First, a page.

I noticed something at this year’s Extravaganza.
All of the themes for the different “main stage” sessions were really well received. But there was one that stood out: “Holding Grief.” The live chat during all of the sessions was very busy. But when this session started, and the speakers started doing their work to unpack the theme, share their stories and open their hearts, at first there was kind of a “quiet” in the live chat. Then it was followed by people entering words of affirmation: “Yes.” “Uh huh” “Absolutely” “So good”… and then people began identifying their emotional reactions. The phrase “ugly crying” was entered into the chat many times. Then at the end, there was a phrase that popped up much more often than I would have expected: “I didn’t know I needed this.”
I didn’t know I needed this. That is a powerful statement.
We have a cognitive understanding of grief. We know what it is to grieve, and we’ve all walked with people during their times of grief. However, we’ve all been, I believe, so connected and tuned in to the grief of others, that we have been unaware of our own grief. We have shelved it in favor of others. That is not, by the way, necessarily a bad thing, at least in the short-term. But if it goes on too long, then it begins to eat away at our own spirit. And we all know what it means when we are trying to fill the cups of others, while our own cup is empty.
Our grief is real. We grieve seeing people we care about. We grieve the loss of the programs, ministries, trips, camps, vacation Bible schools, retreats, classes, small groups that have been a daily part of our work. We grieve what COVID has done to our own lives and families. We have been isolated, and have been forced to learn new ways to be. If you have a family, they have been affected, and we carry that with us as well.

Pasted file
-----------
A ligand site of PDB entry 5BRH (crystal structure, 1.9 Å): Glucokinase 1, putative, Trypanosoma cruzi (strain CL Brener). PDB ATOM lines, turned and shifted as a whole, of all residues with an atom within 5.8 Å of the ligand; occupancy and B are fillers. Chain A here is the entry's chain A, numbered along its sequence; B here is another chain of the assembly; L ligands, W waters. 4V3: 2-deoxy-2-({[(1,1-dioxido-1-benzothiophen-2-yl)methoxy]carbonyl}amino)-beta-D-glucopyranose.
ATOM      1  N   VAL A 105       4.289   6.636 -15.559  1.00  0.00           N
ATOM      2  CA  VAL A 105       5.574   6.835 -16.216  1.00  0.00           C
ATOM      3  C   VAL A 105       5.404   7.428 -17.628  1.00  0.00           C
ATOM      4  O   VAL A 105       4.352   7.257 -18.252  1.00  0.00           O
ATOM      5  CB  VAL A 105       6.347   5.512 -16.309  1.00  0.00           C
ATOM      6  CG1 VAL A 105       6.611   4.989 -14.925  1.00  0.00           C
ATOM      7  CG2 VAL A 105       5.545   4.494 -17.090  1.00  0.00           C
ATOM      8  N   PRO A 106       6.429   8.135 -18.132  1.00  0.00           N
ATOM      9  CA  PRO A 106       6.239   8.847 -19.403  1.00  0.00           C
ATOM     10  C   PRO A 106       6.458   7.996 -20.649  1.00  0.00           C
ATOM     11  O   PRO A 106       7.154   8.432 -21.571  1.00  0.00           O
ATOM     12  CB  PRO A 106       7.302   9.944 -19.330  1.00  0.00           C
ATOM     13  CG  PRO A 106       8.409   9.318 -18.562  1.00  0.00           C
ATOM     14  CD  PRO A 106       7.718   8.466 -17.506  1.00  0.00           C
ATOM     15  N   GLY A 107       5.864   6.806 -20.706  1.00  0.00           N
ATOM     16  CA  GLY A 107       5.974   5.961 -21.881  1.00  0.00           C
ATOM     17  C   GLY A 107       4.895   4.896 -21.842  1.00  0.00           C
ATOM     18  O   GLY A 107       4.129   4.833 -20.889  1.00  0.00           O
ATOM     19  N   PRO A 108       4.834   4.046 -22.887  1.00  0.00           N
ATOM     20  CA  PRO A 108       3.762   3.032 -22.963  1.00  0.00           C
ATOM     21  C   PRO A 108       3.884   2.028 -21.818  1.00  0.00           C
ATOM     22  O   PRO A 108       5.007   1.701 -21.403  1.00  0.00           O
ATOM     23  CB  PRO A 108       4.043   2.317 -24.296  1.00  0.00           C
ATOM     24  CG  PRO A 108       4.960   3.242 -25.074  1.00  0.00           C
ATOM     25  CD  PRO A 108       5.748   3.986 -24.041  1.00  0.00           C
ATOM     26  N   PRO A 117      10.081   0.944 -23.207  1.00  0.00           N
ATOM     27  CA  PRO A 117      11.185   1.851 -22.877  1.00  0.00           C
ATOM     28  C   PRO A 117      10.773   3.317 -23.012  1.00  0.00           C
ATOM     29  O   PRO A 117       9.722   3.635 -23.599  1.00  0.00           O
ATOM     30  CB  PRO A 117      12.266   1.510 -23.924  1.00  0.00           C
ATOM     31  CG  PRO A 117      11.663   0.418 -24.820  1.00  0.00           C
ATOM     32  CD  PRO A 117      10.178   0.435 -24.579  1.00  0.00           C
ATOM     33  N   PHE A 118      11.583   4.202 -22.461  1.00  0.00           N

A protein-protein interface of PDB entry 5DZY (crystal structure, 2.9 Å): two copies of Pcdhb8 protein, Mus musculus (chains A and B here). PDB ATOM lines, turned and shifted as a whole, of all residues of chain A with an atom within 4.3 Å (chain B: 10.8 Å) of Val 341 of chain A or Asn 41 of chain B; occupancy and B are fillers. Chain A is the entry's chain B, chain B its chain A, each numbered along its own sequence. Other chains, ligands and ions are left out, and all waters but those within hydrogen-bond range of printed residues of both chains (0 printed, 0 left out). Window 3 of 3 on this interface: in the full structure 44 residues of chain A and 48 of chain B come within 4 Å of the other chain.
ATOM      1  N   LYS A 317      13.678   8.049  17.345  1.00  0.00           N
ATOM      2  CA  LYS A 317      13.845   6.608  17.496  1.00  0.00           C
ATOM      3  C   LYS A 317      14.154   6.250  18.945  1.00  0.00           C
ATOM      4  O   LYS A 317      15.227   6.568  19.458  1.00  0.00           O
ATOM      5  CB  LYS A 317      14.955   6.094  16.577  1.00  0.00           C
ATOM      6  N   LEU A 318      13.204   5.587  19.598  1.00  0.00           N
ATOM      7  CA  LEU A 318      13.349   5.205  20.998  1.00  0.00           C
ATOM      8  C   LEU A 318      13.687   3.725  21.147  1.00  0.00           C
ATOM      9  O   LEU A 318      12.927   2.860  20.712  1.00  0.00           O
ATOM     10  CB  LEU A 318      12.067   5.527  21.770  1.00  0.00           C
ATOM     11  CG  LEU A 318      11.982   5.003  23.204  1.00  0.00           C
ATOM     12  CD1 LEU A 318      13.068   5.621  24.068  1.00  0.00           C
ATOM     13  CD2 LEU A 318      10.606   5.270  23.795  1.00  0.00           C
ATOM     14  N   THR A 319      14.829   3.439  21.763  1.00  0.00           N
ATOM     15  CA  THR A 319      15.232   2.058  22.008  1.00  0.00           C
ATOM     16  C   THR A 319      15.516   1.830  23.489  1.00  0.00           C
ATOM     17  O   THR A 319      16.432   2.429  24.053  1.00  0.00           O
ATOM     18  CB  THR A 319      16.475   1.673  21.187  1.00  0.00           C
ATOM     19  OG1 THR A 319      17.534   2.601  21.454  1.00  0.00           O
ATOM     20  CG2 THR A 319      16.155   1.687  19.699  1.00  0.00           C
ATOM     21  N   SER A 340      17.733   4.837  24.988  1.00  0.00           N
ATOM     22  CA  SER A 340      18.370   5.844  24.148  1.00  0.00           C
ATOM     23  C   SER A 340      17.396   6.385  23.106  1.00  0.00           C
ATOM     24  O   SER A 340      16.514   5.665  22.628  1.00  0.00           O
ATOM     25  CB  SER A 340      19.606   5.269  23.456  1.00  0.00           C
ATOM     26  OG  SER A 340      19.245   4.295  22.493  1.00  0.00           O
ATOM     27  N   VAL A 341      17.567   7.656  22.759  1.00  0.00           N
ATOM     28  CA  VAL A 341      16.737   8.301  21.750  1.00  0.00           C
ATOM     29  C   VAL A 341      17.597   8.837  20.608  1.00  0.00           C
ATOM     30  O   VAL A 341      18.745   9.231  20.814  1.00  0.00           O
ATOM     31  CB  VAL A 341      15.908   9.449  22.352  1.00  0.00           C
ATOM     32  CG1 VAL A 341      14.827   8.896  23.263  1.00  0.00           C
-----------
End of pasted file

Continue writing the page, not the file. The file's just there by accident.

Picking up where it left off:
Some have had their hours cut, or have lost their calls altogether. Others have seen support systems wither up.
We have all experienced loss. And this session, “Holding Grief,” reminded us that we need an opportunity to grieve, to work through the emotions around what we’ve experienced.
“I didn’t know I needed this.” Sometimes, being given permission to grieve reminds us that as beloved children of God, we need to grieve. Because it is when we attend to our grief that we can be reminded of the gift of hope.
This session at the Extravaganza (and the other sessions as well) reminded me that we all need to find ways that we can process the emotions we experience because of the world in which we live.
- Who is the trusted person (away from your congregation) that you can talk with?
- How do you find ways to worship (instead of thinking about your “job” while worship goes on?
- When do you pray?
- When do you read scripture?
- Who prays for you?
- Who do you trust?
I am hopeful that you have answers to these questions. And if you do not, then I suggest that you find people and resources to tend to your spirit.
We are not meant to be alone. And the ministry of faith formation is not meant to be done in a vacuum. Find your colleagues and friends and covenant together. If you’re not sure where to look, start in the Network’s Facebook group. There are people there who experience what you experience and who care for your heart and your ministry.
Now we know we need this. Now we should all take steps to create space in our relationships to hold, and tend to, our grief.
God’s peace friends,
Executive Director; ELCA Youth Ministry Network